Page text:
Dental decay is the most common chronic illness in children and can have a major impact on the child’s health and overall quality of life.
Although they do fall out, baby teeth (aka milk teeth or deciduous teeth) play an important role in helping children eat, speak clearly, develop confidence and also guide the permanent teeth into the correct position.
How to care for children’s teeth:
- Brushing is an essential step to prevent tooth decay in children- initially this must be guided by the parent and slowly supervision can decrease as the child grows older and shows more responsibility and manual dexterity
- Teeth must be brushed twice a day with a fluoride toothpaste to remove the plaque (sticky film over the front surface of the teeth)
- Using a teaching tool such as ‘plaque disclosing agent’ can highlight the areas of plaque and assist with removal as the child is aware of the areas it is present
- Children follow by example, so having a parent who takes care of their teeth sends a valuable message that oral health is to be valued.
- Flossing is an additional step that must be introduced- there is no minimum age where flossing is advised, but sooner the better! Once the child is comfortable with flossing regularly, this habit will often continue into adulthood preventing dental issues with their permanent teeth.
Regular Dental Visits
- A child should have been exposed to a dental setting ideally prior to their first birthday- and slowly check ups and cleans can be undergone with time and with the child feeling more comfortable with their dentist.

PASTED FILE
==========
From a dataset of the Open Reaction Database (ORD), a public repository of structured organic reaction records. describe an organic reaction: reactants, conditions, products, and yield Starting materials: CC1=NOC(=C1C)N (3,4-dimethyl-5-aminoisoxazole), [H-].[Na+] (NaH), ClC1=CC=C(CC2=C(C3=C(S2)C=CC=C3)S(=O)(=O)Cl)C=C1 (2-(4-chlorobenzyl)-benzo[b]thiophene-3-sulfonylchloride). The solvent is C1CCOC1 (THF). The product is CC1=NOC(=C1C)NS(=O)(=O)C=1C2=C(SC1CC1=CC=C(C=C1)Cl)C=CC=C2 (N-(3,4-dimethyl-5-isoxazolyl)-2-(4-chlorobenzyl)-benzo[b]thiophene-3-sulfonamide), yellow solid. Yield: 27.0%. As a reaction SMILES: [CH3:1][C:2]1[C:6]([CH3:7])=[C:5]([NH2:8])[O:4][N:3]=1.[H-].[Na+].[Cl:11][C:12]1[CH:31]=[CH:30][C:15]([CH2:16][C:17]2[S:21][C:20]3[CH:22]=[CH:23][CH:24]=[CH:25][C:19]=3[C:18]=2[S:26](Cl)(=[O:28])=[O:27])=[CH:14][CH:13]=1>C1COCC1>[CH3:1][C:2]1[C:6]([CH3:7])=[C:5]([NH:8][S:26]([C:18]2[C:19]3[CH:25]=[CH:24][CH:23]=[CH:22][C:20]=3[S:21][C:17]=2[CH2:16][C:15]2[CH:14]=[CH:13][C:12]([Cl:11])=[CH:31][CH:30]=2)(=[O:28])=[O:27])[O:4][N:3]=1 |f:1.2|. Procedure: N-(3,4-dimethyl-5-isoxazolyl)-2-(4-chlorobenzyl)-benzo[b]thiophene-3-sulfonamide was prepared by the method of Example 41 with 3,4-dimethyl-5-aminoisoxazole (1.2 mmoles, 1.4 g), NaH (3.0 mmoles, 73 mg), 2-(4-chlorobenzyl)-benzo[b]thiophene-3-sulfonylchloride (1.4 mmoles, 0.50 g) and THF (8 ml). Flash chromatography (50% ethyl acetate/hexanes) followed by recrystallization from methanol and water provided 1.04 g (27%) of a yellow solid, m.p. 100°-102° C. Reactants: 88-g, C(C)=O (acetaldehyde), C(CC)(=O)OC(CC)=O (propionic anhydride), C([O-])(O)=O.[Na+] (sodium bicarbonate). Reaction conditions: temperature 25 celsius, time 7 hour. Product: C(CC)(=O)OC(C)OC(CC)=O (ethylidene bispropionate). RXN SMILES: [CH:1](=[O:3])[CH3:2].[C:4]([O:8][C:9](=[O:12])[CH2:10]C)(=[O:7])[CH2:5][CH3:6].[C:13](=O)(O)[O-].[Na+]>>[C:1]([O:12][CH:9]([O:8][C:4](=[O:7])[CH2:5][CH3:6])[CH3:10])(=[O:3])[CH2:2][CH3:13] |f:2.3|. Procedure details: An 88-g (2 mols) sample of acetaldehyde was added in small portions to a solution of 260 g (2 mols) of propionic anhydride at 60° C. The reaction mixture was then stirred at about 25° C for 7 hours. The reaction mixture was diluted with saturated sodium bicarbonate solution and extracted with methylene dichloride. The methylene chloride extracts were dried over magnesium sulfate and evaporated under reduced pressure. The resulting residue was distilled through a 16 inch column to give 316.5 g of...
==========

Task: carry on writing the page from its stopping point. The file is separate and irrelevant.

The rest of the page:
- Regular attendance from a young age to the dentist will assist in preventing development of any dental anxiety and will allow the dentist to identify any issues at a young age.
- Issues can include decay, bite problems, airway blockages, skeletal growth problems of the maxilla and mandible and any future crowding/spacing issues that may require early orthodontic intervention.
A Good Diet
- Diet is a major culprit in the development of dental decay- frequent snacking on sugary and starchy foods are feeding the bacteria in dental plaque which then develops into cavities.
- Often sugars are hidden and even snacks considered savory can have a major sugar component
- Fluoride is one of the best ways to prevent tooth decay.
- Fluoride is a naturally occurring mineral and it actually combines with the tooth’s enamel to strengthen it.
- Most areas in Canberra luckily have fluoridated water, and using a normal over the counter fluoride toothpaste is sufficient protection against dental decay. For children at high risk of dental decay and without access to fluoridated water, additional fluoride supplements may be advised.
Advice for home care (from Colgate.com.au)
0 to 12 months; Do not put a baby to sleep with a bottle. Pooling of milk around the teeth overnight can lead to decay. Start cleaning teeth as soon as they appear. Use a small soft toothbrush with water (no toothpaste). Try to introduce drinking from a cup at 6 months.
12 to 18 months; Brush their teeth with water twice a day (no toothpaste) After 12 months children should be drinking from a cup.
18 months to 5 years; At 18 months start using a pea sized smear of low fluoride toothpaste, assist children with brushing their teeth twice a day until they are eight years old. By 2 years of age a child should have an oral health check, this can be done by the maternal and child health nurse, family GP or dentist.
For all children; Fruit juice and fruit drinks are not recommended for infants under 12 months. Give fresh fruit instead of fruit juice. Chewing stimulates saliva which protects teeth against decay. Water and milk are the best drinks. (Full cream milk for children under 2 years of age; Low fat milk can be given to children 2 years and over) Limit sugary drinks including: soft drinks, fruit juice, sports drinks, vitamin waters, cordials, fruit drinks and energy drinks between meals. Limit processed foods and foods high in sugar.